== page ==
Look Deeper

Sometimes I have a hard time, as many of us do, looking deeper. We tend to believe what we do without consequence. We fight wars within our homes and ourselves, often oblivious to whom and what we are fighting. We jump on bandwagons because we are told to by the media, our friends, respected individuals. But we seldom look deeper. Ask questions. About the people and things we curse and hate and disagree with. About the industries who have "screwed us over" or "brought on their own demise."

The Internet is hugely effective. It has the power to unite and divide but most importantly it has the power to enlighten. Causing people to look deeper into themselves by venturing across county, state and even international lines. The online world has no borders. We are all connected.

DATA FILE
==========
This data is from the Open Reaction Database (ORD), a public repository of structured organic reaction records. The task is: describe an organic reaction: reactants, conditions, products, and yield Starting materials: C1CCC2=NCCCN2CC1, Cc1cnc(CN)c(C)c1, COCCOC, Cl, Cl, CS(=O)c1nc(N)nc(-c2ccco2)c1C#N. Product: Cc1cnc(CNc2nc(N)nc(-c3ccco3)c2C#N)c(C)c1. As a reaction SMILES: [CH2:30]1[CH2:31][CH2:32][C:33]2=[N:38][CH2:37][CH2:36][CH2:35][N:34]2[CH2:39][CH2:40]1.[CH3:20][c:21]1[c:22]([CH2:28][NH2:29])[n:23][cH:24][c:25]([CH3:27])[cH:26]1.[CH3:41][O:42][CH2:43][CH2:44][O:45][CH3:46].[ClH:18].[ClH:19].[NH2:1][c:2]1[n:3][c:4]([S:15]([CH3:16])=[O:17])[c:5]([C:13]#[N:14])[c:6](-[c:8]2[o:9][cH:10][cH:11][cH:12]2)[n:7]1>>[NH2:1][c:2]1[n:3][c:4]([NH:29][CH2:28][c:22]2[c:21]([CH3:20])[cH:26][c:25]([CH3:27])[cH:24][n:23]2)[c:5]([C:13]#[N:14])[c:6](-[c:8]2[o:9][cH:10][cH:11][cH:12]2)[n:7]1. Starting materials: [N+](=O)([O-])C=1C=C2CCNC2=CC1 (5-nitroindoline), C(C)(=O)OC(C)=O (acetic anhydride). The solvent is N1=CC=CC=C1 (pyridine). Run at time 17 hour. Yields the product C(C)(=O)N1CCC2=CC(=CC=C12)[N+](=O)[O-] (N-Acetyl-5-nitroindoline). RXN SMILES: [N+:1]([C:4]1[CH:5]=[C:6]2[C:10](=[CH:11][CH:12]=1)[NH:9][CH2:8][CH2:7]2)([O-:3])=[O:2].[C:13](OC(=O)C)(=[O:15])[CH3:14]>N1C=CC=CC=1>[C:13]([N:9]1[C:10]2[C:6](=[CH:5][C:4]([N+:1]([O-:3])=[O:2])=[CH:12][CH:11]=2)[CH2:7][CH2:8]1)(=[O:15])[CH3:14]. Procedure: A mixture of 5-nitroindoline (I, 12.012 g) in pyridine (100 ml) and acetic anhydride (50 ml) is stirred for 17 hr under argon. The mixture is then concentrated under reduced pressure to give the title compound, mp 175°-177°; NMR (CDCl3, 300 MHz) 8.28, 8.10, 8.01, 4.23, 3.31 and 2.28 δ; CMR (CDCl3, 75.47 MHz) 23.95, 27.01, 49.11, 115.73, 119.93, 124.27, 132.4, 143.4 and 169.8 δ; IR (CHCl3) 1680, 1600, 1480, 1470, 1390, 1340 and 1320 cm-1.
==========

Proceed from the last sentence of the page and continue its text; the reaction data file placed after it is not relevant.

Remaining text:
I was quietly annoyed this week by the mass hysteria surrounding one tasteless commercial. I'm sorry but really? Is this REALLY an issue worth fighting? I find it hard to believe that mothers are more offended by this commercial than they are by their peers for responding so militantly against it. It seems to me that there are much worthier issues to be militant about. Stories to tell and eyes to open to what fixable injustices are going on in our communities, country and world at large. 

Which is why I thought it so important to direct your attention to this post.

Before reading this, I was vehemently opposed to the "bailing-out" of the big three car companies, basing my opinion on what I'd heard from CNN and NPR correspondents who like most of us, dwell outside the decomposing walls of Detroit

Thank you, Jim for changing my mind and forcing me to look deeper. And thanks to all of you who use your voices to inspire, educate and enlighten those of us who don't know any better but to skim the surface.